While living in a bamboo hut surrounded by tropical diseases, germs my body wasn’t use to, and very unhygienic situations, I kept thinking, I have to write about Propolis. (What is Propolis? Patience my friend.) If you’re planning on travelling overseas where the hygiene conditions will challenge you immune system, then keep reading.
You see, I never got diarrhoea. (Which is a complete lie. I was away for 98 days living in the jungle in Thailand, and on my 4th last day I ate spaghetti that some WESTERNERS cooked, and I got the runs – ONCE!! Which is why I like to say I never got diarrhoea. Also, towards the end of the trip we were becoming more relaxed and we weren’t taking Popolis daily like we use to).
So, you see, I “never” got diarrhoea 😉
Let me explain our situation. My husband and I decided we would help an American family that runs a school and children’s home for Karen (ku-ren) children along the border of Burma and Thailand. The family had to return to America for visas reasons and needed a couple to look after their home – which was also a children’s home. To start with we had three babies (10-months old), 2 toddlers, 3 children between 5-8 years old and 9 teenagers – all in a rotting bamboo hut. I’m not joking, this place was falling apart.
There’s just so much to say to describe the place, and even with pictures it’s hard to imagine without being there. The children are not use to washing their hands with soap after going to the toilet, they readily eat with their hands (even if it’s a curry), it is very normal for one household to share the same drinking cup (Gasp away! I still can’t get my head around that. Actually, if you want to read a newsletter I wrote on the lack of knowledge see a newsletter I wrote here). I haven’t even touched base with washing dishes or cleaning food.. I don’t want to write a novel here, and I already feel like I’m waffling big style!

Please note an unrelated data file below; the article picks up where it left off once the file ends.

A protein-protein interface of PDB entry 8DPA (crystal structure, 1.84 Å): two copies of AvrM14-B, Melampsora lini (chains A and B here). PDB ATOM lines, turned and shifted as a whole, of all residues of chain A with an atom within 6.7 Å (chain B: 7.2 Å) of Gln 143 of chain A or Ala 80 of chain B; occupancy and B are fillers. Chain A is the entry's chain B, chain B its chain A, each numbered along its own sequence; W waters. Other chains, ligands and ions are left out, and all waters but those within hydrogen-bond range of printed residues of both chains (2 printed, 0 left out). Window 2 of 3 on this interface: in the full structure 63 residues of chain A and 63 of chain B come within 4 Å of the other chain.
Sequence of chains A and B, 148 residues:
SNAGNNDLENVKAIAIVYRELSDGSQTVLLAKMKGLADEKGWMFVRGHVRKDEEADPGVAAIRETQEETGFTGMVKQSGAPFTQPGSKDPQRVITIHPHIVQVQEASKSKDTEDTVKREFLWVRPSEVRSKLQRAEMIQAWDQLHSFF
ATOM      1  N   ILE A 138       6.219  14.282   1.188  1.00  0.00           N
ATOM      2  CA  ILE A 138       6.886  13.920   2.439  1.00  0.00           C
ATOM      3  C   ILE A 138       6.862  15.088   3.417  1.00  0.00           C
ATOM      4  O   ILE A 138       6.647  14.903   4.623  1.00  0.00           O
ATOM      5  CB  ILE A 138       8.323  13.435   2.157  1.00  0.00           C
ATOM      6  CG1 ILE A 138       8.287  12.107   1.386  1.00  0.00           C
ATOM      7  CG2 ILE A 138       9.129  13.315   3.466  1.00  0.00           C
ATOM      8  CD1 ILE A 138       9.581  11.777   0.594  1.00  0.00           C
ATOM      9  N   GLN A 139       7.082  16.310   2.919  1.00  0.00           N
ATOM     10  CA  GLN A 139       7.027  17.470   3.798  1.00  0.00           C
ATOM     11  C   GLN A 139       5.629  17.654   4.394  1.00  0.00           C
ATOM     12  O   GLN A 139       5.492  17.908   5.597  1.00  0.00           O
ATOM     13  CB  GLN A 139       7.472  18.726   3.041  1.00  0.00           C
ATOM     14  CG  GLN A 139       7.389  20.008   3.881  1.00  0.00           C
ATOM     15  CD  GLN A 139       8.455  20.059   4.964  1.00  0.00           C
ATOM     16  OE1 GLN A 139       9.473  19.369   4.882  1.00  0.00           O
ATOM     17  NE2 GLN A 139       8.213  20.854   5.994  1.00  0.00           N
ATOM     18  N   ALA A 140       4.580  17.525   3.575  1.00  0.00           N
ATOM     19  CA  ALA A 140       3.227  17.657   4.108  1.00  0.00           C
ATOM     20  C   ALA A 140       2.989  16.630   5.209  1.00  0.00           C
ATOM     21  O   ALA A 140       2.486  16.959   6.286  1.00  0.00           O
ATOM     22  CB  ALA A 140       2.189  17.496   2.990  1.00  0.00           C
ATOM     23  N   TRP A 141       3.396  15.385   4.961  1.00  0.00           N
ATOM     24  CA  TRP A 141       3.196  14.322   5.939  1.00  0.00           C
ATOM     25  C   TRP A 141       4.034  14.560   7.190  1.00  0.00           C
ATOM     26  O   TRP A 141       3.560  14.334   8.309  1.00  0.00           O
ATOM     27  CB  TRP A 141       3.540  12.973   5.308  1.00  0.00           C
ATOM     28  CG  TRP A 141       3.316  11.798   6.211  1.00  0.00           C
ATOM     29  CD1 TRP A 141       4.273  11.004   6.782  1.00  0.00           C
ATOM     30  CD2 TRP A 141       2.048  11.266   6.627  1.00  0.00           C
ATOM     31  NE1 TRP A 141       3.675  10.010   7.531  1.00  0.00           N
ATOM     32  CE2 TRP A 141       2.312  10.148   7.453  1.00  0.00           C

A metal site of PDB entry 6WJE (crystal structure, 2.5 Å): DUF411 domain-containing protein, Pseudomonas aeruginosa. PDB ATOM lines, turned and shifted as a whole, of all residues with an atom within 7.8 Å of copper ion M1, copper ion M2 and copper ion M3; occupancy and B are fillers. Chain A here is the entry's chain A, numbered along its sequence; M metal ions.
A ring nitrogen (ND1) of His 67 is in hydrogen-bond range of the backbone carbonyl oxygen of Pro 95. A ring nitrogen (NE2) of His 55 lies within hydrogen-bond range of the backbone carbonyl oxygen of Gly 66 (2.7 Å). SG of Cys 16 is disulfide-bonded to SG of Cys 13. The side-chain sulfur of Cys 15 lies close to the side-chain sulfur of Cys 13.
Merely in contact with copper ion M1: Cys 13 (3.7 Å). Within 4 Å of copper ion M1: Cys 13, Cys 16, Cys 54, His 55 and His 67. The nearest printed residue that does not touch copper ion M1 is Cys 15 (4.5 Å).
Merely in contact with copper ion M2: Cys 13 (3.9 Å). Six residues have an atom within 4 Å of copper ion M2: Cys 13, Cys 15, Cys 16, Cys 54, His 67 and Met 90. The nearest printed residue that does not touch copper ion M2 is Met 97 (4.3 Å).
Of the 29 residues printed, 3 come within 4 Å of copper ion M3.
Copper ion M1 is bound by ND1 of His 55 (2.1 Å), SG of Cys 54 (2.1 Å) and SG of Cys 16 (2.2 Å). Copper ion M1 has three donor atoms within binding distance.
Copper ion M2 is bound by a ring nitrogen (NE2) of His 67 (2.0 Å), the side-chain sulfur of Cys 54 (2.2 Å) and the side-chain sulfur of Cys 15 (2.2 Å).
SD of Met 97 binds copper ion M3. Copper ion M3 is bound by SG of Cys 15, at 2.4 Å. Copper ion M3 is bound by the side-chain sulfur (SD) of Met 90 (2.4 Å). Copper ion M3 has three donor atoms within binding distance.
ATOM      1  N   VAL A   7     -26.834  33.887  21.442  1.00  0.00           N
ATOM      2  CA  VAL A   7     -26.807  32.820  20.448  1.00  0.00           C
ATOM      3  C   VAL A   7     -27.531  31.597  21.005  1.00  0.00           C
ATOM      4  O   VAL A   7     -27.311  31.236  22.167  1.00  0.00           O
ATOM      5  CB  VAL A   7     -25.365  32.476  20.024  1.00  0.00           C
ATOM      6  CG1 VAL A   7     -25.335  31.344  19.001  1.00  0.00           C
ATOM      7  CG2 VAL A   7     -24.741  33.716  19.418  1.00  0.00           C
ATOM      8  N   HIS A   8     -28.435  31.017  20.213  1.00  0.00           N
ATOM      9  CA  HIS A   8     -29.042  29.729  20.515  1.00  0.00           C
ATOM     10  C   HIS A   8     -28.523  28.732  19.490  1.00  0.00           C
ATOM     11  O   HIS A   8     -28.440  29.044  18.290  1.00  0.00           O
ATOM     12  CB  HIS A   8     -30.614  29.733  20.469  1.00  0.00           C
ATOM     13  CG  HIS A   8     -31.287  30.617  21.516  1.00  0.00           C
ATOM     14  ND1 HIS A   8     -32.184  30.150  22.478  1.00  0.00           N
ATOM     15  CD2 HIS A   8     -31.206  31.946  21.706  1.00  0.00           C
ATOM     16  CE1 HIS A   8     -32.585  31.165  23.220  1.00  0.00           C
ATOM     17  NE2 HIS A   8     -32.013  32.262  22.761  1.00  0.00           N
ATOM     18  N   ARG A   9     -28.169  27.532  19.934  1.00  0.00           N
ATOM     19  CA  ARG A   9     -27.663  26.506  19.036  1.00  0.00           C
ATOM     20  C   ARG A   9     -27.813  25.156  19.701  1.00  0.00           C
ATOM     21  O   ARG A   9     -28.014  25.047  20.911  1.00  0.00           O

During our time there, we were literally surrounded by (deep breath); diarrhoea (and I mean lots of people had it, even the locals), colds and flus (all the infants had fevers at least once while we were there – very scary), malaria, dengi fever (makes malaria look like a small itch), staph infection (scary!), worms, lice, infections on any part of the body you can imagine, children in our home with hepatitis and there’s probably more I can’t think of right now.
Now not all of these things are contagious, some are, and some come from a lack of knowledge and hygiene. We were very concerned that we would have diarrhoea while out there. We heard of other volunteers practically living on charcoal water and having sicknesses that they couldn’t shake months after returning home. We were told if you eat the food from the school cafeteria, you can expect diarrhoea for 3 months until your body gets use to it. Problem is, we weren’t long-term volunteers, we were only there for three months and didn’t have time to get use to the germs.